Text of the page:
Enabling continuous design
Time to set the stage and see what we can do to be a top shop using continuous design principles and tooling.
What you will learn in this lesson#
Learn what role a design system fills
Understand why design can become hard at scale
Get to know the trade-offs of a design system, but also how it can benefit you for years
Learn what requirements a continuous design toolchain needs to fulfill
Get to know the rationale behind the toolchain we will use throughout the course
First be structured and systemic, then set the system itself#
Design is a messy, often intuitive process. It often has to go through multiple phases until we've closed the circle from idea or intuition (or user need) to something that resembles a complete realization. Design is highly qualitative, iterative, and usually bears no direct relation to efficiency as we typically think about it.
On the other end of the spectrum, we need overall guidance: something that informs us about guardrails, direction, vision, and any "hard lines" we need to know about. Such a process requires certain rigor, standards, and efficiency.
Example of a design system: IBM Design Language.
The entity that attempts to bridge these two different notions into a union is the "design system." The design system concept is malleable, as there are only loose conventions around what they are in practice. Typically a design system is a shared, centralized location that acts as a single source of truth, which is to say it acts as the authority on design questions. As a static but living artifact, it delegates knowledge into a fixed format instead of leaving every decision and bit of knowledge with people. From a practical perspective, it also provides the latest design elements (UI assets, graphics, static assets kits) and all the direction needed to inform designers and design users (could be developers) how it's meant to be realized into new artifacts, like a product.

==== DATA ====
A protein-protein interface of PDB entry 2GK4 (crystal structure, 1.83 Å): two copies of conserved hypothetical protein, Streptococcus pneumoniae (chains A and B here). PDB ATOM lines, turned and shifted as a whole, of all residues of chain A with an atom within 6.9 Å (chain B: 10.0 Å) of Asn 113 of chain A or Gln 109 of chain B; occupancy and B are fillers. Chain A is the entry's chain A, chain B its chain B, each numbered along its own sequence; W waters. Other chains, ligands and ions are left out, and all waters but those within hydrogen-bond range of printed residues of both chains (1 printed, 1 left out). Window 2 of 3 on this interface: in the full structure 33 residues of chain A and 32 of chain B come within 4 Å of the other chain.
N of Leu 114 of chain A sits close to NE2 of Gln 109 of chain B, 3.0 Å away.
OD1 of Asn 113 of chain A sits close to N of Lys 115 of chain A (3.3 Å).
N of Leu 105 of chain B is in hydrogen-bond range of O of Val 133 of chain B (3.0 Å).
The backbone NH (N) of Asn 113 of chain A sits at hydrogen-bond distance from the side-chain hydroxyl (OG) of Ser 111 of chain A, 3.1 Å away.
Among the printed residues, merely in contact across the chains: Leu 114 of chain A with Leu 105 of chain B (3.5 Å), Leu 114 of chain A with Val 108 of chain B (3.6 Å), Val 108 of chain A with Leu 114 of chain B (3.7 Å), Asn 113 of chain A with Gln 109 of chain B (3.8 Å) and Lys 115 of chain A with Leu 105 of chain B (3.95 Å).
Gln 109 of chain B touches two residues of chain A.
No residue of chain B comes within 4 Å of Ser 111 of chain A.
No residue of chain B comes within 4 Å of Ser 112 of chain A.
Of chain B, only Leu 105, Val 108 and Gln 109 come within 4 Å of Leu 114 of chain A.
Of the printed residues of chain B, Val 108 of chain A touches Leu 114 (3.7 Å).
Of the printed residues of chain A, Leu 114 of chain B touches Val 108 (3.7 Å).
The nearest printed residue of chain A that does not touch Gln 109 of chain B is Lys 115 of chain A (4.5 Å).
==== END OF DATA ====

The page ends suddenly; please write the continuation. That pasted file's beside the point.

What a design system does is, in a sense, nothing that any organization has not already done for centuries: it creates structure and order and replaces a great deal of implicit or tacit knowledge with express directions and guidance. Ideally, the creation of new design artifacts, like components, is eased by these directions, and designers can spend more time innovating in new areas rather than reinvent the wheel on the "known knowns."
Ultimately, a design system creates a foundation for shared understanding. In the next lesson, we'll look more specifically at "design tokens," the concept we use to atomically describe our design system.
The relation between design and code#
Given that digital design is, by necessity, coupled with software development, the struggle to contain any unmotivated half-baked new components and non-normalized variants will lead to increased implementation and maintenance cost (or technical debt).
Example: Component in IBM Design Language.
To be frank, any designed items are most likely expected to be coded at some point, so even a design-to-be is a future cost. If you reproduce a lot of similar components and are unable to make unique items that are clearly distinguishable by presentation and logic, then it's going to be hard to have a neat and ordered component selection/bank.
Setting up some basic house rules around what is a motivated and unique new component—or another type of item—will keep the sum total of the design system assets under control.
What are the fundamental parts of a design system?#
If you Google for longer than ten seconds, you'll get an overload of maps, charts, diagrams, and theories about what the crucial elements of a design system are. In general, you will find something along these lines:
Design elements: A collection of design elements that could be anything from a few basic UI components to vast multimodal systems with a design language, set of style guides, detailed typography, tone of voice descriptions...
Access: A way for all stakeholders to access design, ideally in all phases from WIP to in-production.
Documentation: Well-rounded documentation capabilities, from the overarching and "free-form" to the nitty-gritty details of very specific parts.
Implementation: The possibility to display how components should be implemented in code either by simple documentation or with rich, interactive examples.
Governance: A known, explicit, useful, and directed governance model of who decides, owns, and operates the respective parts of the design system, ideally with a platform-agnostic approach.
Work process: A work process that enables all team members to work and hand over their work with minimal friction and pain.
While there has been a "dribbblization" of design systems, meaning that graphic designers often drool over the new hotness coming out of a startup (there's just so many design systems these days), the real use of design systems is most likely going to be internal. And that's a good thing!
Some misconceptions that can also be quickly addressed are: